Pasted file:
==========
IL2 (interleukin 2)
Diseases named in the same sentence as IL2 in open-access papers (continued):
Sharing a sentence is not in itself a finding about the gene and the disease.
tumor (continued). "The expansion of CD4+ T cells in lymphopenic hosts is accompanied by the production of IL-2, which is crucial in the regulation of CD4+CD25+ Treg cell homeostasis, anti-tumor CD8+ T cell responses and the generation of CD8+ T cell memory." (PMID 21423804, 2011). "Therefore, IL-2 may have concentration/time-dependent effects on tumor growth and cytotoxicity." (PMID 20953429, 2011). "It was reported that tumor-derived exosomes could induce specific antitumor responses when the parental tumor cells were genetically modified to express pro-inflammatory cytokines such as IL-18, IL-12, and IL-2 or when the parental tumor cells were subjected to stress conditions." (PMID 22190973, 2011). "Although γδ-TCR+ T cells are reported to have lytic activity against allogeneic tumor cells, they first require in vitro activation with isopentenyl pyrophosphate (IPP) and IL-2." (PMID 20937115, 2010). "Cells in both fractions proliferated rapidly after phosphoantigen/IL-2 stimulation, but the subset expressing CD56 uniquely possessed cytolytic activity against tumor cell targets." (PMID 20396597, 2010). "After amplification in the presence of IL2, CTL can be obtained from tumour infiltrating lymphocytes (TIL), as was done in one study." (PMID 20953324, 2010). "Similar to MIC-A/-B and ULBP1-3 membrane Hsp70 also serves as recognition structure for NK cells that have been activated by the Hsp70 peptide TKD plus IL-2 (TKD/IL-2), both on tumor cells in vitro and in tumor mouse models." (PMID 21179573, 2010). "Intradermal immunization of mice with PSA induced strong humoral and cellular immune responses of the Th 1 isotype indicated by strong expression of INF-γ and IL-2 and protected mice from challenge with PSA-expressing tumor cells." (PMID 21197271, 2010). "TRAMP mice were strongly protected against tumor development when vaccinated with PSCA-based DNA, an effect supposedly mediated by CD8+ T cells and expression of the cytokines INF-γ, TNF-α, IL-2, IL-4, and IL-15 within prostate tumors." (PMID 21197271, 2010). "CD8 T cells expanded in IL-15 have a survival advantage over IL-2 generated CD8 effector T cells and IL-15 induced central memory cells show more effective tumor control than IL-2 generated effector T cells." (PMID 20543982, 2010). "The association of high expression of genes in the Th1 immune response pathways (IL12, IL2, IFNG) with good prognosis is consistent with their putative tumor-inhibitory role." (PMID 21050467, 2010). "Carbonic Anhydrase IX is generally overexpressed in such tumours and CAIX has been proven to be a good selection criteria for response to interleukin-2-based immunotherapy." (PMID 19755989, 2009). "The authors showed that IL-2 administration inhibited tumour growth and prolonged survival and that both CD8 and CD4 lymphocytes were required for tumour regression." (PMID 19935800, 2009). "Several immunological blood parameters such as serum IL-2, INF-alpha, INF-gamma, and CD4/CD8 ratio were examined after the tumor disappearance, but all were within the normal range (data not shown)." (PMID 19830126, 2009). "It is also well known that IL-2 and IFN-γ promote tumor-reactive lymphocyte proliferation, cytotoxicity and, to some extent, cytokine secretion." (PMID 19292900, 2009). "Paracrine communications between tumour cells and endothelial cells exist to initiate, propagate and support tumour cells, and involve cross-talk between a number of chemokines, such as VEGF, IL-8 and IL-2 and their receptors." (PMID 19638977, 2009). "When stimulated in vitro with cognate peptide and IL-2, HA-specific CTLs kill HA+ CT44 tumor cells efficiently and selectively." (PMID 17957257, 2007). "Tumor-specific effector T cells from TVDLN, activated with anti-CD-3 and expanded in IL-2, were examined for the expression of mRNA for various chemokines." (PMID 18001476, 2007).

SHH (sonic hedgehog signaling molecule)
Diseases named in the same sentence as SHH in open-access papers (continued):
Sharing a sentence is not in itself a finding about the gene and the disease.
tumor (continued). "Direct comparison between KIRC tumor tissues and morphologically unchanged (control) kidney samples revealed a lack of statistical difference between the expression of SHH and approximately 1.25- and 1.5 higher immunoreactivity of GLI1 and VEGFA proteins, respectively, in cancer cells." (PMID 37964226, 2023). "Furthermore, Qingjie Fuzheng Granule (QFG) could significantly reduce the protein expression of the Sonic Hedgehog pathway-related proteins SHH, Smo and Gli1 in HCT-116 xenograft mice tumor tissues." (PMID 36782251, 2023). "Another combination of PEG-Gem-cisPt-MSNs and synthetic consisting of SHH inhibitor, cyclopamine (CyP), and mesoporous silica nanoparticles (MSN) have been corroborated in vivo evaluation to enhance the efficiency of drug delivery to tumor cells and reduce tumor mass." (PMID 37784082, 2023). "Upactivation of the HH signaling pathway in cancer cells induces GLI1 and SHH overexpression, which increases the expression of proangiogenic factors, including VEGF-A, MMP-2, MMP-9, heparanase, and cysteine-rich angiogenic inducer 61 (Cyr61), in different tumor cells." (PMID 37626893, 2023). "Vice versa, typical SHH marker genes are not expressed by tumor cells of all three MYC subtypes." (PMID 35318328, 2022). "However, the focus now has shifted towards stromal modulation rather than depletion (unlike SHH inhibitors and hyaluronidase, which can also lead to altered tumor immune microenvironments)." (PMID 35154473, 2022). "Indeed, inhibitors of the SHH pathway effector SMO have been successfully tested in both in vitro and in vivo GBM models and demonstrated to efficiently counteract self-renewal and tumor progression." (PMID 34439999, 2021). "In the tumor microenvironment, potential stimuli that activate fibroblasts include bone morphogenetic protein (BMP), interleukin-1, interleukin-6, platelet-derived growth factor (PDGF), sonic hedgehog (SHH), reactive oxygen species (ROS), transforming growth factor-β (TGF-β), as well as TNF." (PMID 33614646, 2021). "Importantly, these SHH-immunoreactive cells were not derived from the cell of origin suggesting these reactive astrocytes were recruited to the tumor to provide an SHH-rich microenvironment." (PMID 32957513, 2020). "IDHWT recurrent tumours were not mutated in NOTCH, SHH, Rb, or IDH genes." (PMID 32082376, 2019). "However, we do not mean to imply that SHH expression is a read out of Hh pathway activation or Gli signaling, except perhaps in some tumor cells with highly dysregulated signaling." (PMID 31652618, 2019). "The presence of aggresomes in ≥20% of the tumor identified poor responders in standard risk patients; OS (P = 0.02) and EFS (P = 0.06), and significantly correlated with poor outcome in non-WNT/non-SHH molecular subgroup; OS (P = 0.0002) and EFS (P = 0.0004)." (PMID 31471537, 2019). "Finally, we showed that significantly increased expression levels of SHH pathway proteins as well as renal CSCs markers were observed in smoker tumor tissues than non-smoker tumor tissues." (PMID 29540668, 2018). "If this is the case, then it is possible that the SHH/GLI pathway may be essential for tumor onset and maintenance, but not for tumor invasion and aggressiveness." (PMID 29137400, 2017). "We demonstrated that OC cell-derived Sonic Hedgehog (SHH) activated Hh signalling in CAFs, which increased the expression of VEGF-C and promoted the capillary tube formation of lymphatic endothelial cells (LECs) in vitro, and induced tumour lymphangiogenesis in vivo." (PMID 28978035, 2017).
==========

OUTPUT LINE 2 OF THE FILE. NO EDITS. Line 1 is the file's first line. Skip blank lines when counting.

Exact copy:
Diseases named in the same sentence as IL2 in open-access papers (continued):